The three Dutch sisters, Helen, Antoinette and Alette photo courtesy www.baymoon.com.
Dutch native Helen Colijn sat in the audience of a choral concert on December 27, 1943, listening to the strains of Chopin, Tchaikovsky and Beethoven sung by a 30-member choir. She did not buy a ticket to this concert, however, for it was an outdoor affair held in the jungle under a thatch-roofed pavilion. The audience of hundreds was not elegantly dressed in gowns, but rather in rags; their cheeks were not pink, but rather were yellow due to jaundice and malaria. Their ushers did not hold programs in their hands but rather bayonettes. Helen was not in Holland but in the jungles of Sumatra, captured by the Japanese in 1942 shortly after the attack on Pearl Harbor.
Helen Colijn was a 21-year-old woman born in Holland in the early 1920's. She and her two younger sisters, Antoinette and Alette, were raised by upper-middle-class parents Anton and Zus. Their father believed in being physically fit and took his girls on long swims and hikes including a climb up the side of Mont Blanc, Europe's highest peak. Anton served in the Dutch Navy and was posted in the Dutch East Indies at an oil refinery in the early 1940's.
Indonesia was invaded by the Japanese in 1942 and 100,000 civilians were captured, including Helen's mother who was taken to a Borneo interment camp. Helen's father, siblings and herself fled on a freighter which endured heavy bombing by the Japanese and sunk. Helen and her father endured six days at sea on a crowded lifeboat, under the beating sun, taking turns lying in the bottom of the boat for two hour stretches to sleep. Finally they reached land and wandered in the jungle looking for civilisation. After a couple of days, they saw two white girls approaching them in the distance: they were Antoinette and Alette who had survived on another lifeboat. It was on the island of Java that the foursome was overrun by the Japanese and placed in separate internment camps, one for men and one for women.
The three sisters were transported to the neighbouring island of Sumatra and interned with about 2000 other inmates from Holland, Australia and England. Prison conditions were harsh with little food and beatings by guards. Diseases like malaria, dysentery and beriberi were rampant. One Chinese man passed by the camp one day and threw some bread over to the emaciated women and children; as punshment, he was tied up and starved for three days until he died. The internees were forced to line up and bow to Emperor Hirohito everyday; if someone did not bow correctly, the whole line had to stand in the beating sun for long stretches.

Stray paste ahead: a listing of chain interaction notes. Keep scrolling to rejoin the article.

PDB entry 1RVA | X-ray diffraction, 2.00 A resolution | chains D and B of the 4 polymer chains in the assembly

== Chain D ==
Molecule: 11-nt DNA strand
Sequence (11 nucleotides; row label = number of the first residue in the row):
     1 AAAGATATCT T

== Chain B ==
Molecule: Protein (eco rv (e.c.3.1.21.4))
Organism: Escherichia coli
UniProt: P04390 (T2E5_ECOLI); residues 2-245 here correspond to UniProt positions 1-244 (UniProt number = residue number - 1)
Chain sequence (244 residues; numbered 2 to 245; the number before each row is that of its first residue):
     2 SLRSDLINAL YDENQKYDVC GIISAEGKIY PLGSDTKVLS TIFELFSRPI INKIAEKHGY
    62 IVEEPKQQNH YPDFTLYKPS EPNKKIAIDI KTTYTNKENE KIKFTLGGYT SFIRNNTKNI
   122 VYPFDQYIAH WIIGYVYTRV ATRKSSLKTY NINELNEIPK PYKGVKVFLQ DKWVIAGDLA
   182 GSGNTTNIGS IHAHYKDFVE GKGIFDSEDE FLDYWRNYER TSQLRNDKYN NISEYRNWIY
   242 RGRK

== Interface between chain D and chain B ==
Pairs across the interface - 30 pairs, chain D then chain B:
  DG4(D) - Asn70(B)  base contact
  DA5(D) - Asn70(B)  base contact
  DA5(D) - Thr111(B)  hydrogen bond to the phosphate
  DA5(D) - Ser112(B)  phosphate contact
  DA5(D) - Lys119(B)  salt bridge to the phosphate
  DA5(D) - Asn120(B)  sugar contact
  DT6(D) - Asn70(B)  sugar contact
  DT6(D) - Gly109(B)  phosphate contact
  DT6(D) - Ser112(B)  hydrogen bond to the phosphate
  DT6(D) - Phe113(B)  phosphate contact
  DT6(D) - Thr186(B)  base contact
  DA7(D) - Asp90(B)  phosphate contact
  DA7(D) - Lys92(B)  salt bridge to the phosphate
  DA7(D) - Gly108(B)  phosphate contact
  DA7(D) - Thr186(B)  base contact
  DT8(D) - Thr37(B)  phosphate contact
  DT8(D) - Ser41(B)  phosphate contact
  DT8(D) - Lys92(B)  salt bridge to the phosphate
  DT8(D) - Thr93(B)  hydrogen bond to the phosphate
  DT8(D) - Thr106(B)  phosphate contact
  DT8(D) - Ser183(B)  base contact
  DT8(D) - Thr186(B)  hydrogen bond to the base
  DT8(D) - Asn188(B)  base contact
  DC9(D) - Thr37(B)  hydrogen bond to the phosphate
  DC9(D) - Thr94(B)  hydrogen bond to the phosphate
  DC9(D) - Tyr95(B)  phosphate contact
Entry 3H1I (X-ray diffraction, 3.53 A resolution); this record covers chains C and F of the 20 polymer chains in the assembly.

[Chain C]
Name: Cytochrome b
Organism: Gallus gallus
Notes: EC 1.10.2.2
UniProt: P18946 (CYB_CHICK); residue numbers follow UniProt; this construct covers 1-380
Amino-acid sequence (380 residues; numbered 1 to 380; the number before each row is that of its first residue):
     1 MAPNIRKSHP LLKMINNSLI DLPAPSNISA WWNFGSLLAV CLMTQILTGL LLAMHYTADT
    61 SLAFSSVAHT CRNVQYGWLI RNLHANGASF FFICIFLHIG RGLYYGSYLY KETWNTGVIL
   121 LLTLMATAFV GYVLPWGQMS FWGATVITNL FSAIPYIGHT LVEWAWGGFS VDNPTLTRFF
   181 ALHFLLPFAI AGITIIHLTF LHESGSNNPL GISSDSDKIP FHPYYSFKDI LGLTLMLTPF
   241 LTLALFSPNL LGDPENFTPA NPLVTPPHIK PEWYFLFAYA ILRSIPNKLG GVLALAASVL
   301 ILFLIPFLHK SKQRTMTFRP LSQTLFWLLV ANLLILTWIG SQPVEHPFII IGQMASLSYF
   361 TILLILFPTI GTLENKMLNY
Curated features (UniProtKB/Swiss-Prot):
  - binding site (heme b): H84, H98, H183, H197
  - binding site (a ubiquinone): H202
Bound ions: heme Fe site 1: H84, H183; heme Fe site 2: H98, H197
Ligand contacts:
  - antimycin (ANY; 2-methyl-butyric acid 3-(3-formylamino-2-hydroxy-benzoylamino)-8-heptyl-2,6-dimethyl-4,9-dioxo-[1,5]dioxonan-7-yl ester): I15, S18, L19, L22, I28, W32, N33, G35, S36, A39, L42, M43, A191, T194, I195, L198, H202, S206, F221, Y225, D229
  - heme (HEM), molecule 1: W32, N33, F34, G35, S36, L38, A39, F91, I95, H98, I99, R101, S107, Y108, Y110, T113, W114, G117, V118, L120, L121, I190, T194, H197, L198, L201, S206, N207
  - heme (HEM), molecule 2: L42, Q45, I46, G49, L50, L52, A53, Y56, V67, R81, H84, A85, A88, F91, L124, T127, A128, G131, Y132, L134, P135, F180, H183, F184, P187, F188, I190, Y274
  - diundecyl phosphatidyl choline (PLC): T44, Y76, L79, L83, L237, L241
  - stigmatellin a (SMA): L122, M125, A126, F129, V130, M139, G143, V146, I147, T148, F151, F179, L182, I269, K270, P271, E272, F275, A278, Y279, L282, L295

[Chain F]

Hope sprung eternal in the Sumatran jungle, however, as the prisoners found ways of relieving the tension: the women would climb on the wall of the compound when the men would march by from the neighbouring camp. This march gave Helen, Antoinette and Alette the chance to see their father. The girls even snuck out of the compound one Christmas to meet with Anton. Their years of swimming and hiking had built stamina in the girls which they drew on daily in the camp.
The women held lectures and language classes to relieve the boredom. The biggest source of hope for the women, however, came in the form of music. Two British women, Margaret Dryburgh, a Presbyterian missionary, and Norah Chambers, a former student at London's Royal Academy of Music, formed a choral choir. The two women used pencil stubs and old copybooks to transcribe musical scores from memory. After hearing a few notes, the Japanese guards were ready to pounce. But then they too started to mellow and let the practice continue. The choir staged a big concert at which hundreds of women and children were in attendance. The guards also attended the musical soiree, reclining in rattan chairs, listening to the strains of Bach, Mozart and Schubert. When the last note was sung, and the applause died down, the guards presented the choir members with five cans of Spam in appreciation for the evening.
The songs helped raise the spirits of the camp inmates and would linger in their heads for weeks. Antoinette and Helen battled malaria, but were able to overcome the disease. Sadly, a third of the inmates in the women's camp did succumb to malnutrition or illness. Internees also perished in the men's camp, including Anton, who held on until March of 1944. His daughters, however, remembered his last words and took them to heart: "Whatever happens to you don't feel bitter because bittneress will destroy you."
The Allies liberated Java in August of 1945 and the three sisters were reunited with their mother. The foursome immigrated to California, where they had lived for a brief time in the 1920's when Anton was posted there. In 1989, Helen wrote her story in Dutch called De Kracht Van Een Lied: Overleven In Een Vrouenkamp. In 1995, the book was translated into English titled Song of Survival: Women Interned. In 1997, a screenplay was written called "Paradise Road"; one of the main characters was played by Glenn Close.
Photo of women in Sumatran Concentration Camp bowing to Emperor Hirohito courtesy www.baymoon.com.